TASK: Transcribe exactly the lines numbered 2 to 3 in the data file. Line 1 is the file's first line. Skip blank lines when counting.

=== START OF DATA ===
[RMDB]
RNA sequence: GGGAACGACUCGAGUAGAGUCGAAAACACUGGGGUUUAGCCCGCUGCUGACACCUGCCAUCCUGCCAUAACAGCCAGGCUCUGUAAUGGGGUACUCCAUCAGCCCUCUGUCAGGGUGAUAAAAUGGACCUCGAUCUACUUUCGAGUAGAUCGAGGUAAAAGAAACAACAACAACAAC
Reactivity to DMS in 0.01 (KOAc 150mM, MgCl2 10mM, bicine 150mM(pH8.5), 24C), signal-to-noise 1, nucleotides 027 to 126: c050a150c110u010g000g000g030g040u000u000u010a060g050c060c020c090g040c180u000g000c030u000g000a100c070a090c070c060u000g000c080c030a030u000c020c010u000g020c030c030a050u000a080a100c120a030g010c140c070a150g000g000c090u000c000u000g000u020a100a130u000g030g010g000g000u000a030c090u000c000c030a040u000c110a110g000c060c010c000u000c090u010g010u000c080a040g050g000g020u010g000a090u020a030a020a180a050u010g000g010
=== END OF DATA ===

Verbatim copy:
RNA sequence: GGGAACGACUCGAGUAGAGUCGAAAACACUGGGGUUUAGCCCGCUGCUGACACCUGCCAUCCUGCCAUAACAGCCAGGCUCUGUAAUGGGGUACUCCAUCAGCCCUCUGUCAGGGUGAUAAAAUGGACCUCGAUCUACUUUCGAGUAGAUCGAGGUAAAAGAAACAACAACAACAAC
Reactivity to DMS in 0.01 (KOAc 150mM, MgCl2 10mM, bicine 150mM(pH8.5), 24C), signal-to-noise 1, nucleotides 027 to 126: c050a150c110u010g000g000g030g040u000u000u010a060g050c060c020c090g040c180u000g000c030u000g000a100c070a090c070c060u000g000c080c030a030u000c020c010u000g020c030c030a050u000a080a100c120a030g010c140c070a150g000g000c090u000c000u000g000u020a100a130u000g030g010g000g000u000a030c090u000c000c030a040u000c110a110g000c060c010c000u000c090u010g010u000c080a040g050g000g020u010g000a090u020a030a020a180a050u010g000g010